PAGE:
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Eur J Biochem. 2004 Nov;271(21):4307-19.

Salt-inducible kinase-1 represses cAMP response element-binding protein activity both in the nucleus and in the cytoplasm.

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1
Department of Biochemistry and Molecular Biology, Graduate School of Medicine (H-1), Osaka University, Japan.

Abstract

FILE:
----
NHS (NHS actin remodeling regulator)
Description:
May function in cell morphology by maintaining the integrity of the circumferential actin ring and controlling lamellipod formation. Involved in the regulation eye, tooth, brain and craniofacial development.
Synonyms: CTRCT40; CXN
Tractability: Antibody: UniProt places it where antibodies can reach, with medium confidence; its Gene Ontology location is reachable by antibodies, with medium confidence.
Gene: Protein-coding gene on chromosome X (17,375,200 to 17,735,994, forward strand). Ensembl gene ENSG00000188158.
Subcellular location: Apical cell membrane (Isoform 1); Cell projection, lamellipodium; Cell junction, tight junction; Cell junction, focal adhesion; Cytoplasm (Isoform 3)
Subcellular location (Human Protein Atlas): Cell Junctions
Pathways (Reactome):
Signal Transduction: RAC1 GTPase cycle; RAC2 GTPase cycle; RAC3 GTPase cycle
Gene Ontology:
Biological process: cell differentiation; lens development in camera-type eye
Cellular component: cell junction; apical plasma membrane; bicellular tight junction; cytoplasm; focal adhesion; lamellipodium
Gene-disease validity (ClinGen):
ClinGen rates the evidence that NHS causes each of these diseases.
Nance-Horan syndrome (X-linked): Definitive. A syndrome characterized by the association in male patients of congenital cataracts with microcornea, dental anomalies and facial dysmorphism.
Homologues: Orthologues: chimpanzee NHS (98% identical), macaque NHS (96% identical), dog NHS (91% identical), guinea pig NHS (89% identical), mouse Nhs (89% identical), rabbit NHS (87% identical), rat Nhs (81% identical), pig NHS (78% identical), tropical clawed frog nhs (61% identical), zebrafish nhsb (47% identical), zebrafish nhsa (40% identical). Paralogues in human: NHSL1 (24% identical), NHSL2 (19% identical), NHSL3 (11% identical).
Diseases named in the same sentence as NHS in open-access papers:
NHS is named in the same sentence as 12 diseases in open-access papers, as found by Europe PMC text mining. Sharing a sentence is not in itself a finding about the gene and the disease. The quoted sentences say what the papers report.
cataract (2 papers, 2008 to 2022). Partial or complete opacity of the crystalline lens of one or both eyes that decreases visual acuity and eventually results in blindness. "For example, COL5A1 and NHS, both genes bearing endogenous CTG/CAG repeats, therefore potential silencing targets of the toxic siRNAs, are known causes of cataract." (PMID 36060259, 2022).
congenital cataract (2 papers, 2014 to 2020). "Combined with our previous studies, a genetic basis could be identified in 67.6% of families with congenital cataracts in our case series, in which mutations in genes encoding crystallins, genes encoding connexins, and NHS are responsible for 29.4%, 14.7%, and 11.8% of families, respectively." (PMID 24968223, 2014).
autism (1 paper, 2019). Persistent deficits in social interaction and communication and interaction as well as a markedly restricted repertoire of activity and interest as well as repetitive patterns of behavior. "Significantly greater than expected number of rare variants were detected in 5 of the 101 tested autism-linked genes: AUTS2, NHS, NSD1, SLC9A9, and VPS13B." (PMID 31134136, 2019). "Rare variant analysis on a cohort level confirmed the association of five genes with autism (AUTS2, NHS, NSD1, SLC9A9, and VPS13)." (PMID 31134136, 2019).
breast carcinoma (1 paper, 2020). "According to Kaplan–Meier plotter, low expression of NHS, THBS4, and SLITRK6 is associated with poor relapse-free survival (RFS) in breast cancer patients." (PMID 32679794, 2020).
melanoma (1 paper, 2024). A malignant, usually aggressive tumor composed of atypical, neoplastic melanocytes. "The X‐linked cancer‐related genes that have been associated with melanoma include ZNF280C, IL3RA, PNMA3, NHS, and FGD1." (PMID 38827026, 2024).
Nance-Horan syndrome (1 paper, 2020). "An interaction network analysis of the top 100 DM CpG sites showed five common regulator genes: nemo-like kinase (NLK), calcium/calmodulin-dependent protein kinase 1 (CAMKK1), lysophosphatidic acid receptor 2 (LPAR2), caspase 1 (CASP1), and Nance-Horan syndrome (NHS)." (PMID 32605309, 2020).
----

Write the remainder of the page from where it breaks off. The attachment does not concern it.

Salt-inducible kinase-1 (SIK1) is phosphorylated at Ser577 by protein kinase A in adrenocorticotropic hormone-stimulated Y1 cells, and the phospho-SIK1 translocates from the nucleus to the cytoplasm. The phospho-SIK1 is dephosphorylated in the cytoplasm and re-enters the nucleus several hours later. By using green-fluorescent protein-tagged SIK1 fragments, we found that a peptide region (586-612) was responsible for the nuclear localization of SIK1. The region was named the 'RK-rich region' because of its Arg- and Lys-rich nature. SIK1s mutated in the RK-rich region were localized mainly in the cytoplasm. Because SIK1 represses cAMP-response element (CRE)-mediated transcription of steroidogenic genes, the mutants were examined for their effect on transcription. To our surprise, the cytoplasmic mutants strongly repressed the CRE-binding protein (CREB) activity, the extent of repression being similar to that of SIK1(S577A), a mutant localized exclusively in the nucleus. Several chimeras were constructed from SIK1 and from its isoform SIK2, which was localized mainly in the cytoplasm, and they were examined for intracellular localization as well as CREB-repression activity. A SIK1-derived chimera, where the RK-rich region had been replaced with the corresponding region of SIK2, was found in the cytoplasm, its CREB-modulating activity being similar to that of wild-type SIK1. On the other hand, a SIK2-derived chimera with the RK-rich region of SIK1 was localized in both the nucleus and the cytoplasm, and had a CREB-repressing activity similar to that of the wild-type SIK2. Green fluorescent protein-fused transducer of regulated CREB activity 2 (TORC2), a CREB-specific co-activator, was localized in the cytoplasm and nucleus of Y1 cells, and, after treatment with adrenocorticotropic hormone, cytoplasmic TORC2 entered the nucleus, activating CREB. The SIK1 mutants, having a strong CRE-repressing activity, completely inhibited the adrenocorticotropic hormone-induced nuclear entry of green fluorescent protein-fused TORC2. This suggests that SIK1 may regulate the intracellular movement of TORC2, and as a result modulates the CREB-dependent transcription activity. Together, these results indicate that the RK-rich region of SIK1 is important for determining the nuclear localization and attenuating CREB-repressing activity, but the degree of the nuclear localization of SIK1 itself does not necessarily reflect the degree of SIK1-mediated CREB repression.

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